Namadgi National Park in the Australian Alps is a world of natural bushland, breathtaking vistas, abundant native wildlife and rich Aboriginal history, all just 45 minutes drive from Australia’s capital, Canberra.
As you explore the area you’ll discover old campsites with fragments of stone and animal bone left by the Ngunnawal people during the last Ice Age. You can visit the ancient quarry sites where they gathered stone for making tools and even follow the Yankee Hat Walking Track to the rock painting sites of Yankee Hat Shelter. See where Ngunnawal people harvested nut-flavoured Bogong moths in Mount Kelly and the ceremonial stone arrangements in the high peaks of Mount Namadgi are another attraction you simply won’t want to miss.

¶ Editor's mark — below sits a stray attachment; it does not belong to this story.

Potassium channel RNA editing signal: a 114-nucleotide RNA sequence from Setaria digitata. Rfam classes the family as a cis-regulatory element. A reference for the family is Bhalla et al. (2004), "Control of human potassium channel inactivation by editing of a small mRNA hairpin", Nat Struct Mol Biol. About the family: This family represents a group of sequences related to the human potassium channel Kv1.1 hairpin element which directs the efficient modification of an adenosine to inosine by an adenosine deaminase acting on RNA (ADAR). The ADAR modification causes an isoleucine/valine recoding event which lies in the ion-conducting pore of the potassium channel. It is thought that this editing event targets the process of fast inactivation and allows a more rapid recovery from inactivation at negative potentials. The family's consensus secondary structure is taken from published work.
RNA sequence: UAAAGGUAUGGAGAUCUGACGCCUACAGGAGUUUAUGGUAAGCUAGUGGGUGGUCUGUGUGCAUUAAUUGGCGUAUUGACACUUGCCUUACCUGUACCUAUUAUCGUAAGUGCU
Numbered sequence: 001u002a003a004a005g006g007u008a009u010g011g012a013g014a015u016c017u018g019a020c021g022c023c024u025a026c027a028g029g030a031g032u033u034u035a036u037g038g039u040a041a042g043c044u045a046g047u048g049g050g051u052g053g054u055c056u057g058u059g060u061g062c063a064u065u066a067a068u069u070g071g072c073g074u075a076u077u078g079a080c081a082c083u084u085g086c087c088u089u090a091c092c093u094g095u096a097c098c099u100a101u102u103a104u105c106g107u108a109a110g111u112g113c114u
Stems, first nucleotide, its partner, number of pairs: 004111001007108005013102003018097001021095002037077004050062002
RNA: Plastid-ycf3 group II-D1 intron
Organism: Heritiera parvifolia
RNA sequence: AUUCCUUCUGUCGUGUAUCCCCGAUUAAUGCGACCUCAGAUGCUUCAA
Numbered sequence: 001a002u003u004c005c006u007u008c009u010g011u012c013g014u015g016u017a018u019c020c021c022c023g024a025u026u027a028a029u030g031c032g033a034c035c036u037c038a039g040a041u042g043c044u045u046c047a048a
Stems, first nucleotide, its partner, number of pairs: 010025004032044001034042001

With over 50 sites of Ngunnawal occupation in Namadgi, a guided tour will help you experience the absolute highlights of the area. In nearby Tidbinbilla Nature Reserve you can travel back in time as you follow the Birrigai Time Trail to the state’s oldest Aboriginal site, the Birrigai Rock Shelter where the local people took shelter from the extreme conditions of the Ice Age. You can also visit Bogong Cave, where tribes gathered to collect Bogong moths which were a tasty food source, and Tidbinbilla Mountain, a sacred initiation site for young Aboriginal men.
The National Gallery of Australia has recently established a dedicated section highlighting the diversity and complexity of Aboriginal and Torres Strait Islander Art. It focuses on the evolution of Aboriginal art and its regional stylistic variations. The National Museum of Australia also features an extensive section showcasing both the traditional and contemporary stories of Aboriginal Australians